“Working with” parenting includes giving your child control over their own life, with appropriate limits, of course; so for example, allowing your child to choose their own clothes each day and dress themselves, to the best of their ability! Parents aiming to work with their children might also be sure to give explanations for boundaries, rather than expecting them to be adhered to without question. You won’t hear a working with parent saying “Because I said so!” Negotiation and compromise feature heavily in the working with household. Instead of rewards and praise, a working with parent encourages their child with descriptive responses, such as “I see you doing forward rolls, you really controlled your body and landed just where you meant to.” This gives the child the opportunity to evaluate their performance for themselves and decide how they feel about it. The child might respond with “Yeah, but I was a bit wobbly as I stood up, let me have another go,” or perhaps “Actually, it made me dizzy, I think I’ll stop now.” They learn to motivate themselves and take pleasure and pride in their achievements and to recognise their own limits.

Discipline“Doing to” parenting consists of using punishments and rewards, forcing children to behave in desirable ways. The foundation of this type of parenting is the belief that behaviour is more important than understanding. So for example, a doing to parent might force their child to apologise for accidentally hurting another child, with no regard for whether their child actually is sorry or not. When a child does not immediately follow the parental rules, a doing to parent might confiscate a favourite toy, force the child to isolate themselves for a period of time (time out) or possibly even use physical force, such as smacking. On the flip side, a doing to parent may use rewards and praise as well as, or instead of punishment. Rewards might be very material, such as food or toys, or they might be in the form of a sticker chart. Praise is the verbal reward system and is also quite damaging. Dishing out “good job”s or “well done”s is Pavlovian, pure and simple, it is behavioural conditioning. It teaches children to do something solely for the treat, like a good little puppy. This means that when the reward is no longer offered the child is not motivated to do the task. Alfie Kohn references many studies that have found this result in his book Unconditional Parenting.

Conditional, or doing to parenting hinges on the belief that children are inherently wayward and bad. How many times have you heard phrases such as “Give them an inch and they’ll take a mile”, “You’re making a rod for your own back” and so on? These comments come from a very dark view of human nature, one that asserts that children must be trained to behave in acceptable ways through systematic use of punishments and rewards. Bad behaviour must be discouraged through punitive measures and good behaviour must be encouraged with rewards; because no normal child could possibly be capable of doing the right thing for its own sake and all will be utterly selfish without punishments to keep them in check.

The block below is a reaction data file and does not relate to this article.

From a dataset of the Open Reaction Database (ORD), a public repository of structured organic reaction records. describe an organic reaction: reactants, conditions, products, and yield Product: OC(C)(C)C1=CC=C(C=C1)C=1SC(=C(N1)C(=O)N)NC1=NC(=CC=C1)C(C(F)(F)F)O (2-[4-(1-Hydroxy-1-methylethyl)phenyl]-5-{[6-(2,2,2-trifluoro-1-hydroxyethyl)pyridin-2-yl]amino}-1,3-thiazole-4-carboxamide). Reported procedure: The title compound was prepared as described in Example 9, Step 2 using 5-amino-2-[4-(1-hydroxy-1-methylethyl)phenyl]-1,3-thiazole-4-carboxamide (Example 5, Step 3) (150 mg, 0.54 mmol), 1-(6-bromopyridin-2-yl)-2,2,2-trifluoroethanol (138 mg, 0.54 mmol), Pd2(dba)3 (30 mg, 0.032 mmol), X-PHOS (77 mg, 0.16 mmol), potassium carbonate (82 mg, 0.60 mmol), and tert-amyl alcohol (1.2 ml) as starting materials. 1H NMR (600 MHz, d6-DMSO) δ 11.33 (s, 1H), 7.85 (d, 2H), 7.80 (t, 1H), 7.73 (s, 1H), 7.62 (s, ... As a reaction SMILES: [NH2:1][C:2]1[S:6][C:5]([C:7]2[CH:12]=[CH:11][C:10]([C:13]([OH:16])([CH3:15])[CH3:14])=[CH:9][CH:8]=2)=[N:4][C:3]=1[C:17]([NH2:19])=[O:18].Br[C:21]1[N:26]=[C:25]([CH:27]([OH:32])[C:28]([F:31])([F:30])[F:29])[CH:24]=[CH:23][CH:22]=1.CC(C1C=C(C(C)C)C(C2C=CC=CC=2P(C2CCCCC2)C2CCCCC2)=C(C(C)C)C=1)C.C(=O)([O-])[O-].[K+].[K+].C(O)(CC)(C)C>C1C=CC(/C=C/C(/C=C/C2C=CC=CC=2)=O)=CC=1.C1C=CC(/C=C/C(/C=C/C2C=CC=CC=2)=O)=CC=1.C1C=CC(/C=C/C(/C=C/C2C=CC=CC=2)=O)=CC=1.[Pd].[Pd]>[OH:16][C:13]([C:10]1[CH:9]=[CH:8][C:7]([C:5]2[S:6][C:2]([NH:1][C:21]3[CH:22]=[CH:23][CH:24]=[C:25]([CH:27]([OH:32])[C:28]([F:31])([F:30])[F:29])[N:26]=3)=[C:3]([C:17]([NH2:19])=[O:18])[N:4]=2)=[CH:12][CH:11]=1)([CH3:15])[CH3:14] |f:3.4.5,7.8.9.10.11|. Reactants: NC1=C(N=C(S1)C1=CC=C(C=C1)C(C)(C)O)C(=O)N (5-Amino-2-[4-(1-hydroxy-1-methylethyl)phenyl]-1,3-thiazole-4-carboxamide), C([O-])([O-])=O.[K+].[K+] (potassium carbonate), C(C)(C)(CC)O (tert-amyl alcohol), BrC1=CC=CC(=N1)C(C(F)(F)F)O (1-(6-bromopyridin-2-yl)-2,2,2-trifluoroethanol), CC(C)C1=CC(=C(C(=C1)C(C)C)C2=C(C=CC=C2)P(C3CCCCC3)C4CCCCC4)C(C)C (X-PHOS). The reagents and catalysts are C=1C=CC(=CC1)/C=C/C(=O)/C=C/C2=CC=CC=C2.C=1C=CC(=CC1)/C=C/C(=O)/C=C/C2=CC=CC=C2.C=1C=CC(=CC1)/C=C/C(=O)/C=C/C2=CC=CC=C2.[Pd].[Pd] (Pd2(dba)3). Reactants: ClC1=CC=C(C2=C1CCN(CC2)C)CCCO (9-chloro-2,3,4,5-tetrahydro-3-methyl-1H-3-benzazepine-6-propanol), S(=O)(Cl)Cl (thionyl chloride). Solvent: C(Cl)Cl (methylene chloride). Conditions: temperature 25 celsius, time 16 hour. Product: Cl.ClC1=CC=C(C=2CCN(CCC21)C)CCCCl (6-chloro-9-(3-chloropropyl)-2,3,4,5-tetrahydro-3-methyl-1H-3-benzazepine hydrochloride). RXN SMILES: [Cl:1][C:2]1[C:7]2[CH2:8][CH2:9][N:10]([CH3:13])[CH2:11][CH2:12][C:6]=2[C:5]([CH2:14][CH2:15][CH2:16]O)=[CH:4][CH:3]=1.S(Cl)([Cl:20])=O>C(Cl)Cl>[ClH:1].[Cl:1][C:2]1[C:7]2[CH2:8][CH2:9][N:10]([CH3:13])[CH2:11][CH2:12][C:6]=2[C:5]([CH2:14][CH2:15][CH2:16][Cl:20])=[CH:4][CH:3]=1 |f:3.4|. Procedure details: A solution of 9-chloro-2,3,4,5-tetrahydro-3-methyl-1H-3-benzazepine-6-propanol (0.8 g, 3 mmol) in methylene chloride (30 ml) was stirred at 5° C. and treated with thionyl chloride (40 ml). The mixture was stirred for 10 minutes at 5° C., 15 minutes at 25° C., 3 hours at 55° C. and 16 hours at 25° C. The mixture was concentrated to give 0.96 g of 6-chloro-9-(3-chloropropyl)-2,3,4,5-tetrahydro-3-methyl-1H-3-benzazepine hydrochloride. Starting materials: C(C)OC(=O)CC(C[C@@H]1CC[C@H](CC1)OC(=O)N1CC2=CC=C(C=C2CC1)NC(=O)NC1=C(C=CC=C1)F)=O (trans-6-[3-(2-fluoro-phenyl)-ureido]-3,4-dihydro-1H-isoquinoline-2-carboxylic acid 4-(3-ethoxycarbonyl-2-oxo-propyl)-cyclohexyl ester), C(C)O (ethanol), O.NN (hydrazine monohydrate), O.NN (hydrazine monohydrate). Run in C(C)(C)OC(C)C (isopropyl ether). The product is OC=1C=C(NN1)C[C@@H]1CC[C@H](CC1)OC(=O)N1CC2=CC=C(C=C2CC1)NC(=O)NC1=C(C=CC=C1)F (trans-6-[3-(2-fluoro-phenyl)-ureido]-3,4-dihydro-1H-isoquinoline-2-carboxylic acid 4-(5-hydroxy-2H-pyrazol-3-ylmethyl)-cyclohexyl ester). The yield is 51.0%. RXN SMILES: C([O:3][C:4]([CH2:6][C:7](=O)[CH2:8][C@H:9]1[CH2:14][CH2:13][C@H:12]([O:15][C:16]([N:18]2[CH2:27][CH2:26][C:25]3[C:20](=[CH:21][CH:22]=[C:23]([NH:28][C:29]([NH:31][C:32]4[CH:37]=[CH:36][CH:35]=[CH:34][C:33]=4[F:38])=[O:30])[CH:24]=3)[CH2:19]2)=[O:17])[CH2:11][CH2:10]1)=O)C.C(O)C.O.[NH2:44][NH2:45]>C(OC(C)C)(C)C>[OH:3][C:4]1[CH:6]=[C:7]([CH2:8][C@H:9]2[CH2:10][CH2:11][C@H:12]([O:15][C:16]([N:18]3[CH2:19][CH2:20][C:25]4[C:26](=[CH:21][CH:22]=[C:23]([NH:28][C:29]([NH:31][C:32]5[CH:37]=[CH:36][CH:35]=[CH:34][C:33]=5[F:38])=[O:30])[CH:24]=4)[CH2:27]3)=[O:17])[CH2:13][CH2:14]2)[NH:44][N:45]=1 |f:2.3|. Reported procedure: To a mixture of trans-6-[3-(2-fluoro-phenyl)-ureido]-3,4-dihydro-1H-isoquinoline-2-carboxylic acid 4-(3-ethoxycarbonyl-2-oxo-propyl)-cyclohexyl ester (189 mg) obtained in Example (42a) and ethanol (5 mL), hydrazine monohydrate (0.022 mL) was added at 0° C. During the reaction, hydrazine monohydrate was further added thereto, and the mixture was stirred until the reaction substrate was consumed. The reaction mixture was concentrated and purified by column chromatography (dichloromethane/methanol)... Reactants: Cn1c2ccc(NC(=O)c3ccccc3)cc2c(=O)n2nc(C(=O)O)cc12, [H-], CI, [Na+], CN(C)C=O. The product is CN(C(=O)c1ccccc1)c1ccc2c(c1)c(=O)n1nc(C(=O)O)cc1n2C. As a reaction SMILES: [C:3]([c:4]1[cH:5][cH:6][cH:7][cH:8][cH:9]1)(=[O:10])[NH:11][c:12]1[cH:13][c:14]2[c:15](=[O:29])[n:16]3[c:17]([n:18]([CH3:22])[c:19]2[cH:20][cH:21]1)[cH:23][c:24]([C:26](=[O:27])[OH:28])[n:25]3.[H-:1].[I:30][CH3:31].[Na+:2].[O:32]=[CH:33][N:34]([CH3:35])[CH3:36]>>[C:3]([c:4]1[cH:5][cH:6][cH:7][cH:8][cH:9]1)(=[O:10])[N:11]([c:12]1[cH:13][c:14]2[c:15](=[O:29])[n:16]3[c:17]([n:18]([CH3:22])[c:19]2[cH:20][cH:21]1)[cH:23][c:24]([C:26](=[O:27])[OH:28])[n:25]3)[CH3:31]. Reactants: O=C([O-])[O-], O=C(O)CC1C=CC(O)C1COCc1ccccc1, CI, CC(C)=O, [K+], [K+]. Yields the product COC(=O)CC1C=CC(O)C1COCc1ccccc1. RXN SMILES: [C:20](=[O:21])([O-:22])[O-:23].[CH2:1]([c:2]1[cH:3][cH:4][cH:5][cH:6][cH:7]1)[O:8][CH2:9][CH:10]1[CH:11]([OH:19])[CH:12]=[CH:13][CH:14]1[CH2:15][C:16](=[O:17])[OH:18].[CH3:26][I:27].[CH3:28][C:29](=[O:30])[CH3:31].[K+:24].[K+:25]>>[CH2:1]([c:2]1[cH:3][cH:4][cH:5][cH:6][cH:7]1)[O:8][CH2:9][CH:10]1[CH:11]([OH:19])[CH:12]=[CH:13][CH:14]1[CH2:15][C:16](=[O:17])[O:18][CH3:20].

I don’t subscribe to this view at all. I have seen for myself how kind, well mannered and thoughtful the Munchkin can be and we have never forced him to say sorry, please or thank you. We have never put him on a “naughty step” or told him to do as he is told with no explanation. Today he pushed over the Bean in a scramble to get trains out of the toy box, I swooped in and picked up the Bean as he was very upset. The Munchkin was told, sternly, that he isn’t to push his brother over because he could get hurt just like this. The Munchkin took himself off for a minute and came back to us looking very solemn and said “I want to say sorry to him.” And he did, and gave his baby brother a cuddle.

time-outI’m not going to sugar coat things. Does the Munchkin sometimes (often?!) refuse to eat his nutritious home-cooked dinner because he would rather eat chicken nuggets? Yes! Does he get in a strop over the slightest thing and refuse to help tidy his toys away at the end of the day? Yes! Sometimes it does not matter what we do or say, he will not be cooperative and we find ourselves tearing our hair out in frustration. It is so tempting to yell, to punish him in some way. In truth, that would be the easy option. It is easy and on some level satisfying to yell “Go to your room!” in those situations. Would this be the lazy option? Sometimes, yes. Though I think most parents don’t realise that there is an alternative way, all they know is what they experienced as children and what well meaning friends, family and strangers are telling them to do, as well as what they see on TV or read in baby training manuals. Working with parenting is certainly not the easy option. It is so hard to push aside your own anger and pull your stubborn child into a loving hug instead of yelling. It is utterly exhausting to repeat the explanations for the dozenth time in 48 hours.

But he is three.

This is what I tell myself when I have to remove myself from the room in order to avoid shouting. I take a moment to breathe deeply and compose myself and I say to myself “He is only three”. When I am calm I can go back, give him a big hug and explain to him gently why I would like him to do, or not do something. Even if I just had to explain the same thing five minutes previously. Because he is three and he is still learning. It would be unreasonable of me to expect him to be able to control every impulse, to totally understand and have mastered his anger, jealousy and fatigue.